DOG ROGER*: *D.R.”, or Dispatch Rider, in the phonetic alphabet of the Second World War.


A two-part look at the role of Britain’s service motorcyclists, both men and women, in the harsh days of the Second World War.

Words: Steve Wilson
Photographs: Mortons Archive

If the First World War saw the dawn of mechanised warfare, the Second World War, with its blitzkriegs, massive tank battles on the Russian steppes, and vast seaborne invasions culminating in D-Day, brought its full fruition.

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In 1940, riders undergo training. These are actually military policemen, on a mix of Nortons and BSAs.

Motorcycles played their part. Their primary First World War function as machines for messengers had been mainly usurped by improved wireless communications. But the troops’ portable radios were always unreliable, especially, as at Arnhem, in wooded terrain, and radio telephone (R/T) lines were vulnerable to shelling and bombing. So along with convoy duties for motorcycle outriders, there were often still dispatches to be delivered in war zones.

On the home front, as well as all of the above, there was the unobtrusive but massive traffic resulting from the ultra code-breaking operation. Bletchley Park took delivery of 3000 messages a day, chiefly from listening-stations such as RAF Chicksands Priory, near Bedford; and its vital, top-secret decrypted ‘product’ was too valuable to commit to the air-waves, and mainly had to be delivered to the decision-makers in London and elsewhere by motorcycle.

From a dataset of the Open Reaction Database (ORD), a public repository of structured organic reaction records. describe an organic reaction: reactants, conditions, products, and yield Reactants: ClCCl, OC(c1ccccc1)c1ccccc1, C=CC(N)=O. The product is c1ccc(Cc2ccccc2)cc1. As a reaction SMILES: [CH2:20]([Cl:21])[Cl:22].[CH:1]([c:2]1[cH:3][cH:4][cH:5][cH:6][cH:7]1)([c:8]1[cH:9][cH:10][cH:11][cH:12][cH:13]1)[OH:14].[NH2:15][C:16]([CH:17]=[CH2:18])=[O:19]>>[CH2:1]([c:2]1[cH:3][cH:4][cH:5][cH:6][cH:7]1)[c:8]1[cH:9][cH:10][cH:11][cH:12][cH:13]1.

Under instruction

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By the summer of 1940, the War Office had contacted motorcycle sport organisers, and Motor Cycling’s editor Graham Walker had been running ads, to recruit experts from the ranks of road racers, trials riders, the motorcycle press and enthusiasts, to serve as instructors for the Motorcycle Wing of the Driving and Maintenance School. This was first located at Arundel, then moved north to Harrogate; Portinscale, near Keswick; and Yorkshire’s Wentworth Hall, outside Sheffield.

With recruits like Jack Williams, ‘Crasher’ White, Freddie Frith, Allan Jefferies and Harry Louis, later editor of The Motor Cycle, they took advantage of Scott Trial terrain for off-road instruction. As well as tarmac convoy discipline, with distance between machines kept at no more than 20ft, they developed combat techniques like ‘riding to ground’ (i.e. laying the moving bike down rapidly to take cover if fired upon, with the rider ‘getting down in the gutter’); and crossing wire fences by parking parallel to them, then lifting and toppling the machine to roll over the wire – not quite Steve McQueen, but no mean feat if you were on your own with a 350lb motorcycle.

Read more in the April issue of TCM – out now!

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